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I'm expecting responses from the composition principles. I'm asking for a rule that explains when and why to use thirds in melody. (sorry for my english) I will visualize this problem on two diffrent melodies. First *1 I can't imagine without thirds, but the second *2 I can't imagine with thirds. so, there is any empirical rules on the use of thirds? *1 enter image description here

*2 enter image description here

closed as primarily opinion-based by David Bowling, Tim, Richard, ttw, Doktor Mayhem Feb 3 at 14:09

Many good questions generate some degree of opinion based on expert experience, but answers to this question will tend to be almost entirely based on opinions, rather than facts, references, or specific expertise. If this question can be reworded to fit the rules in the help center, please edit the question.

  • What musical pieces are these excerpts from? Depending on what they are, it's quite possible that I can imagine both of them with thirds. – Dekkadeci Jan 19 at 6:55
  • Bar 5 seems to be missing a tail! Thirds can be used wherever and whenever the composer feels they fit. They would fit in piece 2 instead of octaves. Consecutive thirds sound good. In music theory there are very few 'rules'! – Tim Jan 19 at 10:25
  • One of the most common usages would be Coltrane changes. Overall, they are quite common in modern jazz. Just like sixes, they are imperfect consonances and can be employed as such. – Pyromonk Jan 19 at 13:05
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When doubling a melody in thirds, the added note should complete the RIGHT chord, on the strong beats at least. Sometimes a third above works well, sometimes a third below. Sometimes neither is appropriate. (If you want to retain the melody line on top, note that a third above is harmonically equivalent to a 6th below.)

As with so many musical matters, it can be easier to point out situations where it DOESN'T work well than to create rules about when it DOES.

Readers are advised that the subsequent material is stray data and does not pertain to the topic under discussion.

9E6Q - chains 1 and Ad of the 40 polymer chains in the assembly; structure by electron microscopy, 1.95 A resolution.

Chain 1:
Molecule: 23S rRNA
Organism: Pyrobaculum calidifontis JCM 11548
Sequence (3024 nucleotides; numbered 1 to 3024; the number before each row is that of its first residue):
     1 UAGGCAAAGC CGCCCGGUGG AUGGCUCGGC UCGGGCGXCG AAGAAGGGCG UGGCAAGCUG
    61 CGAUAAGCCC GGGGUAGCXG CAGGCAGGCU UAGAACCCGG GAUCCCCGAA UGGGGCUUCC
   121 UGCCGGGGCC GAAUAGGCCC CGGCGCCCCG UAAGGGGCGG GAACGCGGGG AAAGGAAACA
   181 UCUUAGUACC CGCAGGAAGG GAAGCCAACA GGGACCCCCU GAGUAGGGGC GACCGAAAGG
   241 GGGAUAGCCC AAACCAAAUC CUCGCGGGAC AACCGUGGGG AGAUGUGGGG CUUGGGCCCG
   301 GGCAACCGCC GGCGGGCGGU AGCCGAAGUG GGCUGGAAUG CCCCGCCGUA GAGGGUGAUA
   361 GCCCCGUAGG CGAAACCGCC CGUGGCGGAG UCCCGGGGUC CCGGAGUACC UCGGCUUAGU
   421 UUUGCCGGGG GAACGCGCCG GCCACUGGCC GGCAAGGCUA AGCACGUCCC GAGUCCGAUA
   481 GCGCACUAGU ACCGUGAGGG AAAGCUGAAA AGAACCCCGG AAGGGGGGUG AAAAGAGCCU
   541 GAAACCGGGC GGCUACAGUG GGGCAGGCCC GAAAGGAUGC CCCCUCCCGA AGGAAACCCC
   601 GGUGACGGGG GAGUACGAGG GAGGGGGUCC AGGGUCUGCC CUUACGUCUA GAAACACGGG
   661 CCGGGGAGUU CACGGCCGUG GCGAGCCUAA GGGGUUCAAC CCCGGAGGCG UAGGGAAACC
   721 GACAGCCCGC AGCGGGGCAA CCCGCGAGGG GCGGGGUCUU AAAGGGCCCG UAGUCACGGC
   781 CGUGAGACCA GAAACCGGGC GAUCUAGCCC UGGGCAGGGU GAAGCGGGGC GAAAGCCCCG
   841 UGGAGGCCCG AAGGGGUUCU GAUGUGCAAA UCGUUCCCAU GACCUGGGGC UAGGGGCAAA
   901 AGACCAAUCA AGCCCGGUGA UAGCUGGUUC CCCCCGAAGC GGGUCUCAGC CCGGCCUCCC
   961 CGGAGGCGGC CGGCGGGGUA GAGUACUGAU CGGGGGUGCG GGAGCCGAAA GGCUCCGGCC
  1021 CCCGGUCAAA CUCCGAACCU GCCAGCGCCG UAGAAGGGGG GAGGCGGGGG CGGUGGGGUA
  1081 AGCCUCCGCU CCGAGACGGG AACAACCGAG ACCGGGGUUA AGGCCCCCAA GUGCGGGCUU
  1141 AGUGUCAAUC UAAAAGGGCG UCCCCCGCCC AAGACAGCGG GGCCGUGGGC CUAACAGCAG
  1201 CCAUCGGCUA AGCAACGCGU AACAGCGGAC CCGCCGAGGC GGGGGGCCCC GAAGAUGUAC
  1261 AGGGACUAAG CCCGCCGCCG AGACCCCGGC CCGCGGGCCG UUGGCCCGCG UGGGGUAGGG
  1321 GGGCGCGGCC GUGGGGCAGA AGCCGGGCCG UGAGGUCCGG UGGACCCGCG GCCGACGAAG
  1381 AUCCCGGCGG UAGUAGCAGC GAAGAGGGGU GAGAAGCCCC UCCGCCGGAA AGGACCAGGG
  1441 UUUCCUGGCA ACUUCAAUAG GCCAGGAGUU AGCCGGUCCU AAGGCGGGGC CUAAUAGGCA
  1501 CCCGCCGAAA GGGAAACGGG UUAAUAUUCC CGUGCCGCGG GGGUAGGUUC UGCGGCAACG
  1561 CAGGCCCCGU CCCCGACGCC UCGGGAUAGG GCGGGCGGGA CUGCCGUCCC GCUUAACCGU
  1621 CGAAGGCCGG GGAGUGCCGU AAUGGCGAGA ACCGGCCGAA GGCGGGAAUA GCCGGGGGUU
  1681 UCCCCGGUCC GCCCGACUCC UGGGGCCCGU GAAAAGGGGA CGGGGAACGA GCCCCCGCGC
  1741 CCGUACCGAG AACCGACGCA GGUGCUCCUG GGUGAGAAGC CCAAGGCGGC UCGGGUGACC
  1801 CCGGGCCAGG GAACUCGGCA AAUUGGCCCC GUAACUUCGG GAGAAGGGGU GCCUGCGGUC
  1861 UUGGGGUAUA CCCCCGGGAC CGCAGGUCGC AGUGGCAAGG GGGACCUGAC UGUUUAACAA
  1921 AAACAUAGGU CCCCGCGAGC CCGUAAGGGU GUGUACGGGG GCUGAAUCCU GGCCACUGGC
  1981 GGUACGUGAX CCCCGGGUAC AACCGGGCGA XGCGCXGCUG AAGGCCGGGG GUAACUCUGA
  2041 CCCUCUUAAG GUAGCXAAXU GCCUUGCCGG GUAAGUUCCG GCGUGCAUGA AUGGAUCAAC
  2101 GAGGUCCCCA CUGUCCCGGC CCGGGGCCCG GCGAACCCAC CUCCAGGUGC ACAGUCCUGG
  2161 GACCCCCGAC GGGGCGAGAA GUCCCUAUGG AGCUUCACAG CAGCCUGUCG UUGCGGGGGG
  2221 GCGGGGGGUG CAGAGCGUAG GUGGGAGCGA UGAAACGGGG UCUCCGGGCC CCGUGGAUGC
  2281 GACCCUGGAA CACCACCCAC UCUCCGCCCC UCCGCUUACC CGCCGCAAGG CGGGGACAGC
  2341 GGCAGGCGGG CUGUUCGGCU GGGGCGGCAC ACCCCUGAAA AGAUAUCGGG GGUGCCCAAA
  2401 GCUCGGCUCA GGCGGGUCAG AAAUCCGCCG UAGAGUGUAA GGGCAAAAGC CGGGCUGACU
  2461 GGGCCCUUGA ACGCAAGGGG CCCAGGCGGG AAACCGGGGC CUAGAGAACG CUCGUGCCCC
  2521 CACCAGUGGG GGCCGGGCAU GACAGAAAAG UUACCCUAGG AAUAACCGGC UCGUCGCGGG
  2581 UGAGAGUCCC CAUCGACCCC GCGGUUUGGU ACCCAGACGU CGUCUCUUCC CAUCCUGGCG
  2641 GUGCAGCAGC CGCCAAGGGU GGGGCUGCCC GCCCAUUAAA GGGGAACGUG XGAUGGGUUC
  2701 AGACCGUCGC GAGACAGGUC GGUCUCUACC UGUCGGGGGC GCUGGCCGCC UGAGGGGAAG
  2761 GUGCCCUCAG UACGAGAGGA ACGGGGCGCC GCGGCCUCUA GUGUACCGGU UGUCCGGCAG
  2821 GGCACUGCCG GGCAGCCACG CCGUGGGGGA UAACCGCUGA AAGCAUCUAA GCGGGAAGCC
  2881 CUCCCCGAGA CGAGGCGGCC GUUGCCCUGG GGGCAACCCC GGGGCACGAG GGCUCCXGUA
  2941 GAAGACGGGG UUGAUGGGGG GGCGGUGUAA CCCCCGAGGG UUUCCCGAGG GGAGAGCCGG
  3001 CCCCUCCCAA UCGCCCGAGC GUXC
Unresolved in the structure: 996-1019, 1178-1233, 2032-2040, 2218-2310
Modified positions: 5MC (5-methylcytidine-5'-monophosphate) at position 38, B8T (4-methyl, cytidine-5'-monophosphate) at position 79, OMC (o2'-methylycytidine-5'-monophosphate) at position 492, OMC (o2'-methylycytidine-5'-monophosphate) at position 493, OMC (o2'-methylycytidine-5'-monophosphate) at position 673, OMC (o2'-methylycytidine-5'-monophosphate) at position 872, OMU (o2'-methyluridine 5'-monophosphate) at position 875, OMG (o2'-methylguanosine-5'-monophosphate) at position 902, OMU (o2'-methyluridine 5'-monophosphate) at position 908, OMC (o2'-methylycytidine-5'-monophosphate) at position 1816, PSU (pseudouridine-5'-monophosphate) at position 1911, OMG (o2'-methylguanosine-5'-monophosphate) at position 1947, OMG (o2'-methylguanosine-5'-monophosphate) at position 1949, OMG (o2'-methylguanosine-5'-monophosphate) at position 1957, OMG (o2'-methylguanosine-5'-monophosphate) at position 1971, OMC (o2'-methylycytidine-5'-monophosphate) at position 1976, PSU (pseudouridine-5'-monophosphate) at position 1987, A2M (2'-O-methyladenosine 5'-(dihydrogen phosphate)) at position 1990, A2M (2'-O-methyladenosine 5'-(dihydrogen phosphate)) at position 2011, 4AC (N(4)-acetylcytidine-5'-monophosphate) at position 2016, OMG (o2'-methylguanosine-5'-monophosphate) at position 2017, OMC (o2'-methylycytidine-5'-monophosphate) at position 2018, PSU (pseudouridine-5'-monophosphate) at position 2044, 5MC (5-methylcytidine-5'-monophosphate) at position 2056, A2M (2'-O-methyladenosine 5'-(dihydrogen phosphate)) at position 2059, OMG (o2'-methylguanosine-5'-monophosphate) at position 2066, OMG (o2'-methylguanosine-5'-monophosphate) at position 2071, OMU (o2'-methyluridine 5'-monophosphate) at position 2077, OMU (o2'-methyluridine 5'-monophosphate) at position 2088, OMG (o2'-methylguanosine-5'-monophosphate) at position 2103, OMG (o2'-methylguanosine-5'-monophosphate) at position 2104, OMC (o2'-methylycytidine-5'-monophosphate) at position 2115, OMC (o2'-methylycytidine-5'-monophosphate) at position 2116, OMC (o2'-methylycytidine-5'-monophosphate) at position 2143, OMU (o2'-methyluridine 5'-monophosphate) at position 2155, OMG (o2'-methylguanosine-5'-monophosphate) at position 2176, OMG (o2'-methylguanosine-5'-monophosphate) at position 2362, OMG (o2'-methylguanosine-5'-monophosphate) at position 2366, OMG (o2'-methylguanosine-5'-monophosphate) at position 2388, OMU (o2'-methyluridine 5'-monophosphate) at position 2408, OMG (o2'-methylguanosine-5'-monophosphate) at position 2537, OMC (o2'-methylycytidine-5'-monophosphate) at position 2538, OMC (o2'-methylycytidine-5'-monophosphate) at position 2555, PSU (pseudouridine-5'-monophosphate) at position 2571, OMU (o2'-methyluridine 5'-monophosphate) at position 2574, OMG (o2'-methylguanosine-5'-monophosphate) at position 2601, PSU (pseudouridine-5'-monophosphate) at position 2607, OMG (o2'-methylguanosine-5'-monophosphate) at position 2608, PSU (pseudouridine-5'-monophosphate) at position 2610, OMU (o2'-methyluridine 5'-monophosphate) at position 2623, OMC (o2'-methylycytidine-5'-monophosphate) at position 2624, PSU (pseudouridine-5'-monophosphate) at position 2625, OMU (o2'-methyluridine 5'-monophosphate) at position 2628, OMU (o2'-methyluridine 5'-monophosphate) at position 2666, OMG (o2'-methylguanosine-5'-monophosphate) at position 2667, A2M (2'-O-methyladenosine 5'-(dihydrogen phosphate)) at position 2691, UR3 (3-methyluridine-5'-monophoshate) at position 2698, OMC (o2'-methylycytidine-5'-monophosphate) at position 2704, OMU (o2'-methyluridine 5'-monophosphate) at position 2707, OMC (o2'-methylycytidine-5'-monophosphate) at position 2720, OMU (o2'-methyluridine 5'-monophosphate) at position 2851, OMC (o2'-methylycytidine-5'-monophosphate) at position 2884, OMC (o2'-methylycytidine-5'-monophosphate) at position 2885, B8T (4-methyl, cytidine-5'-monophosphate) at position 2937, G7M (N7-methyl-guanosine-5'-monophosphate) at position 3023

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The only time that you need to follow rules is when you are trying to duplicate a particular style or genre. The most obvious examples of this are the exercises in exams where you are asked to harmonize a tune in the "style of a Bach Chorale".

Apart from that you are free to do whatever you want to. It is your composition and it should sound how you would like it to sound. It does not have to conform to anything unless you want it to.

Having said that there are some musical forms that are often followed by composers. For example Sonata form and Rondo are two forms that give structure to a piece and are often used by composers. But there are no rules; you are free to use then if you wish and you are also free to ignore them if it is not what you, as the composer, wish to do.

Hope that helps. Good luck with your writing!

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The use of 'chordal melodies' if you will, is much more of a specific feature of the piano. Both these pieces, seem to be keyboard music of some sort and the thing with a piano is that the notes have a very short decay unless you hold the note, it is not going to ring.

This combined with the fact that the piano as a base had a great appeal because of its increased sonority, you really need to work hard to play guitar to a great big concert hall, but a piano does it much more naturally.

These use of thirds and octaves are not done from a purely harmonic or melodic perspective, they are done because piano needs a lot of notes and often the playing of octaves are just to make it sound more impressive / better.

These are stylistically relevant not harmonic/melodic.

If you want to hear a bare melody on the piano the one that comes to mind is the girl with the flaxen hair by Claude Debussy.

  • Very few thirds in there! Except for the accompaniment, which is not really what the OP had in mind. Have a listen to Isao Tomita's version of this. All cleverly done, a good 40 years ago. – Tim Jan 19 at 13:33

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